Just under a year before the launch, NASA’s unnamed Mars 2020 rover is getting ready for its big mission with the new addition of the Mars Helicopter Scout.
The Helicopter Scout will be the first rotorcraft to fly on another planet. And though the mission is considered high-risk, it could also come with a high reward. If the helicopter is successful, more flying craft could be used in future Mars exploration missions. On this flight, the helicopter isn’t carrying any scientific instruments, though it could on future missions. If anything were to happen to the helicopter on Mars, it won’t affect the rest of the Mars 2020 mission.
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On the way to Mars, the helicopter will hitch a ride on the rover’s belly, covered by a shield to protect it during the descent and landing. But the rotorcraft won’t be deployed and flown until a suitable area on the surface is found.
Mars’ atmosphere is thin, so the extraterrestrial whirlybird needed some special modifications to achieve lift. The craft weighs less than four pounds and its blades must spin at around 3,000 rpm, much faster than a helicopter on Earth. The craft will make several test flights of up to a few hundred meters to prove its capabilities.
The upcoming mission to Mars is focused around life on Mars. Not only will the Mars 2020 rover investigate the history of the planet and the possibility of past microbial life, but it will kick off preparations for crewed missions to the Red Planet. The rover is meant to explore and learn more about Mars’ climate and environment, helping identify challenges future crewed missions will likely experience.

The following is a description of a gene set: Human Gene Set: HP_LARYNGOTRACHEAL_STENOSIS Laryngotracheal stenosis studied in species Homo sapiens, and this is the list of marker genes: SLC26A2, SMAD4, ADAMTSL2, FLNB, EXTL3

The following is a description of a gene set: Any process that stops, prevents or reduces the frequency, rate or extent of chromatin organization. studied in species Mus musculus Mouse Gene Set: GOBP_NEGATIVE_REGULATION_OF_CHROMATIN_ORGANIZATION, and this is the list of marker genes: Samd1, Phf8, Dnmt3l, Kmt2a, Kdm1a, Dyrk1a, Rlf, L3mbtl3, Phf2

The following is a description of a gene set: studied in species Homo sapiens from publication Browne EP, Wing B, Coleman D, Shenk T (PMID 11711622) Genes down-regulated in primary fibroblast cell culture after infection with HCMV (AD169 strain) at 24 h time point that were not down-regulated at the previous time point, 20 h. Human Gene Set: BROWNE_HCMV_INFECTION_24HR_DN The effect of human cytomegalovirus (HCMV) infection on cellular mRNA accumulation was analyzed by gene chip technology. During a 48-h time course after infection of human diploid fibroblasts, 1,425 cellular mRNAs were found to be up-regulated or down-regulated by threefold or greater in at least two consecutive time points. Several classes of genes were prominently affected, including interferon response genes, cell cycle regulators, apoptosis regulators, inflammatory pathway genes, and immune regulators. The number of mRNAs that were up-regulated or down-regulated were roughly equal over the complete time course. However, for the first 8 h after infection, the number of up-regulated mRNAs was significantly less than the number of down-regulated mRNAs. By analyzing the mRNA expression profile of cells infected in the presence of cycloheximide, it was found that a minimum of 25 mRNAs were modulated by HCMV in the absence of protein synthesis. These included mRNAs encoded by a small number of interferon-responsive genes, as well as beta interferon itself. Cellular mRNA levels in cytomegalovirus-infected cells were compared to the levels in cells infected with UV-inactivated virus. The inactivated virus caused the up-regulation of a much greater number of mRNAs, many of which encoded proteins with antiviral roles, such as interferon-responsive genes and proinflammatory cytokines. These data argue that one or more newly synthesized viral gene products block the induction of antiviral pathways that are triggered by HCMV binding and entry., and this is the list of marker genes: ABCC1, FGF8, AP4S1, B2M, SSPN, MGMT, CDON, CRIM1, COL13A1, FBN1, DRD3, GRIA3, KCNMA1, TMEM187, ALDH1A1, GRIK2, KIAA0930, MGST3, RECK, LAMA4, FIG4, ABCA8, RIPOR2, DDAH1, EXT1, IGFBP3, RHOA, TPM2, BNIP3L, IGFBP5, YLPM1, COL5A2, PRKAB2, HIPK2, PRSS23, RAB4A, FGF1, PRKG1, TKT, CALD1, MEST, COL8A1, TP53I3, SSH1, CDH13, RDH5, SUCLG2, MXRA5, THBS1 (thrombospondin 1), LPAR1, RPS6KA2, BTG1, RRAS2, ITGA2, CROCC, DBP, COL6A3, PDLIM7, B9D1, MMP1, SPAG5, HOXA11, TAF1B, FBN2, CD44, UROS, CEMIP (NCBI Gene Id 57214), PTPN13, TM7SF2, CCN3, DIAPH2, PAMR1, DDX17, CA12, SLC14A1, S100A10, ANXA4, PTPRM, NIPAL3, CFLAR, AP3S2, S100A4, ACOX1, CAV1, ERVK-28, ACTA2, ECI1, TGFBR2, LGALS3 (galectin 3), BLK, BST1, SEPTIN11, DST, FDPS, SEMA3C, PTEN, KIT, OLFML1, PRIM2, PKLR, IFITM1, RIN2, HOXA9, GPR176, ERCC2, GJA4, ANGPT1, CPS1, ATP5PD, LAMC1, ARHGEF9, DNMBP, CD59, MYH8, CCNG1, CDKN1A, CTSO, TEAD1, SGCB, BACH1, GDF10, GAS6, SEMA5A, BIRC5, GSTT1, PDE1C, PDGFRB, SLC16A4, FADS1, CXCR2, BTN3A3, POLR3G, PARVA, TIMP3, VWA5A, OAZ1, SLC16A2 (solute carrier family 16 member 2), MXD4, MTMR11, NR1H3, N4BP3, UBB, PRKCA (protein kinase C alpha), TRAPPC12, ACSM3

Over the past few years, the rover has been prepping for its upcoming journey to the Red Planet. Along with the addition of the helicopter, a new robotic toolkit was just recently added to the rover. With this new technology, the first samples from Mars will be collected and stored by the rover until future missions eventually bring the samples back to Earth for study.
The rover will launch in July of 2020 from the Space Launch Complex at Cape Canaveral Air Force Station in Florida and expected to reach the landing spot at the Jezero Crater on February 18, 2021. The rover is slated to be active for one Martian year, or almost 690 Earth days — though previous Mars missions have often far exceeded expectations.
With an ideal launch window spanning from July 2020 to August 2020, NASA is far from the only space agency with plans for a martian mission. The European Spaces Agency (ESA) is preparing to send their rover, named the Rosalind Franklin, to the Red Planet as well. Along with NASA and ESA, China and the United Arab Emirates are likewise looking to launch missions to Mars next summer.